Stanley says empathy is the glue that connects us and that "there is a consensus that the mind of a dog is very similar in capacity and behaviors to the mind of a human 2 to 3-year-old." "Recent research demonstrates that dogs have empathy and recognize when humans are emotionally distressed. Their response is an attempt to comfort the unhappy person as best they can." One way to foster empathy in children is for children to have a dog, which helps them learn how to connect and relate to others. The dog will not judge them but offers empathic connection.


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The Canine-Human Bond: Empathy in Rats? Altruism in Wolves?

The Canine-Human Bond: Empathy in Rats? Altruism in Wolves? | Empathy and Animals | Scoop.it
Empathy, Emotional Resonance, or DNA?
By Lee Charles Kelley...

 

In an online discussion, neurobiologists J. David Jentsch and Dario Ringach — both from the Geffen School of Medicine at UCLA — offered several alternative interpretations of the data, which don't require that the rats exhibited empathy or behaved in an altruistic manner.

 

Evolutionary psychiatrist, Jaak Panksepp — writing in the same edition of Science Magazine that published the rat-empathy paper — points out, "It is unclear whether the rats sympathize with the distress of their cage-mates, or simply feel better as they alleviate the perceived distress of others."

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Man's TRUE best friend: How dogs can respond to our emotions more than other humans

Man's TRUE best friend: How dogs can respond to our emotions more than other humans | Empathy and Animals | Scoop.it

Dogs nuzzle and lick humans they think are in distress - behaving in a submissive manner designed to offer comfort, say Goldsmiths, University of London researchers.

 

‘No such preference was found. The dogs approached whoever was crying regardless of their identity. Thus they were responding to the person's emotion, not their own needs, which is suggestive of empathic-like comfort-offering behaviour.’


Custance told Discovery News: 'We have domesticated dogs over a long period of time. We have selectively bred them to act as our companions.

 

By EDDIE WRENN

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Courthouse Dogs--Promoting Justice with Compassion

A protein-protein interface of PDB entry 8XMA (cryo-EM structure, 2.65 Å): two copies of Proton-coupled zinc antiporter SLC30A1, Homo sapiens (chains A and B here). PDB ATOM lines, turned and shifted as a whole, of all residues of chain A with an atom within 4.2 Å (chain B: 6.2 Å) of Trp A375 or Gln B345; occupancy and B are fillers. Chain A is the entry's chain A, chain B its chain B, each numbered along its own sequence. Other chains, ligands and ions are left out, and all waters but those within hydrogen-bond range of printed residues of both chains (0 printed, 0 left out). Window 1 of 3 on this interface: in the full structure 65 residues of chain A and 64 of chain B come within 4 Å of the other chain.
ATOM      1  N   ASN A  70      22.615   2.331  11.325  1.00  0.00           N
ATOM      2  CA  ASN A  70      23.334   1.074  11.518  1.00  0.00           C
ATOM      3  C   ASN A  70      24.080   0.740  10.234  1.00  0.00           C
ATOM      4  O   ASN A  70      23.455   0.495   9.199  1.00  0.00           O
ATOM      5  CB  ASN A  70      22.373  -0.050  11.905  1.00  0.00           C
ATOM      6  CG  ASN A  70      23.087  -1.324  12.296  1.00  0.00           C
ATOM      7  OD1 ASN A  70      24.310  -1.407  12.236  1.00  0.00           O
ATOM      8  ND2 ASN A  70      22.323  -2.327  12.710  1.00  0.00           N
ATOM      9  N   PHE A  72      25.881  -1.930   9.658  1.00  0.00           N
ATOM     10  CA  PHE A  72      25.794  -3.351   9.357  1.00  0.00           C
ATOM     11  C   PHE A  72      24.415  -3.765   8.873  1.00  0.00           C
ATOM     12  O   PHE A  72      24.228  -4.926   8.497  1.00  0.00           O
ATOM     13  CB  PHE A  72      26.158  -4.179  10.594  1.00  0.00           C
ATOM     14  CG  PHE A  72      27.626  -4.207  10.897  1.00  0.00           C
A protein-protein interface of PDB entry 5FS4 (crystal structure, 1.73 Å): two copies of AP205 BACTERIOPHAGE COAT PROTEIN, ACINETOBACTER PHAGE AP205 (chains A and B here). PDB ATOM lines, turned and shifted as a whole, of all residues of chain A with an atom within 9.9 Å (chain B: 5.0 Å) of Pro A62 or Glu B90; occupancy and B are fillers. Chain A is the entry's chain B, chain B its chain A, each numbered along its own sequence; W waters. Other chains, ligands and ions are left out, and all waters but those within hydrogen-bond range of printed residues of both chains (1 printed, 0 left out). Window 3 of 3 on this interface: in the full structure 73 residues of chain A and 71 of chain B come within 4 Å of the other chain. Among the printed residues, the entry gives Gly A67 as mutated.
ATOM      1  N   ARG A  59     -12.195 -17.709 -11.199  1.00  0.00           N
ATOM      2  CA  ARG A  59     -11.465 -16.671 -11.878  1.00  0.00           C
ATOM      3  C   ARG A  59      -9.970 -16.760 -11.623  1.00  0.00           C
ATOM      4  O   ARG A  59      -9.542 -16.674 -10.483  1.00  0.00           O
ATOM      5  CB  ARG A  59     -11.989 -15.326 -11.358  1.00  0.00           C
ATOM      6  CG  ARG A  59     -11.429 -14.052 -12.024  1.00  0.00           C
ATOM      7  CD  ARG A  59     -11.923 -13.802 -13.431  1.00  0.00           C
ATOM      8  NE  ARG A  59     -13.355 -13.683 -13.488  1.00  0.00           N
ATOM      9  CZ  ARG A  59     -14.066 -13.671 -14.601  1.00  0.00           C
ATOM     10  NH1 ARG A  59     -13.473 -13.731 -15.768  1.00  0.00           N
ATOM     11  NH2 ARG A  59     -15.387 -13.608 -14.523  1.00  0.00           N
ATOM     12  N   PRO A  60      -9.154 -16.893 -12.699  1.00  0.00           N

Courthouse Dogs--Promoting Justice with Compassion | Empathy and Animals | Scoop.it

Centre County, Pennsylvania has developed a program that uses a highly trained dog to provide emotional support for children in the County's criminal justice system. The program was developed by Judge Brad Lunsford and Faith Burger and is reported to be the first program of its kind in Pennsylvania.

 

The Centre County District Attorney says that its dog "Princess" "...specializes in comforting and easing the fears of the children of our community who have been victimized and who are required to come into the courtroom setting to testify."  

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Rogério Rocha's comment, August 28, 2012 7:46 PM
A laudable initiative!
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Rat and ant rescues 'don't show empathy'

Rat and ant rescues 'don't show empathy' | Empathy and Animals | Scoop.it

Studies of how rats and ants rescue other members of their species do not prove that animals other than humans have empathy, according to biologists.

 

The ability to rescue another individual in distress, a typical empathic response of humans, appears in several other animals. Two recent laboratory studies led by US and French researchers looked at how rats and ants will attempt to free individuals of the same species they share a cage or nest with which have been restrained. However, writing in the Royal Society journal Biology Letters, the Oxford-led team argues that such studies are not rigorous enough to separate examples of 'pro-social' behavior, the tendency to behave so as to benefit another individual, from genuine empathy.

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Empathy & Evolution: How Dogs Convert Stress Into Flow

Empathy & Evolution: How Dogs Convert Stress Into Flow | Empathy and Animals | Scoop.it

Guest Blogger Kevin Behan Explains the Evolution of “Empathy” in Dogs
on Lee Charles Kelley bolg

 

From unknown beginnings, the relationship between dog and man is constantly evolving to render more and more ways of service....

 

Meanwhile canine cognition labs around the world are conducting experiments to elucidate how dogs have become so attuned to human beings that they seem to have developed a capacity for empathy. But is this kind of empathy a form of emotional contagion or a form of higher cognition? Or is it something else entirely?

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Empathy and the brain

Empathy and the brain | Empathy and Animals | Scoop.it

Empathy isn't just some airy-fairy concept. Nonhuman animals show signs of empathy, and neuroscientists have discovered empathy circuits in the brain.

 

Human empathy depends on the ability to share the emotions of others—to “feel” what other people feel.

It is regarded by many people as the foundation of moral behavior.

But to some, the concept seems rather airy-fairy. What does it mean to say “I feel your pain”? Isn’t that just a fanciful flight of the imagination?

Well, not really.

For one thing, it turns out nonhuman animals—-even rodents-—show evidence of empathy.

 

by Gwen Dewa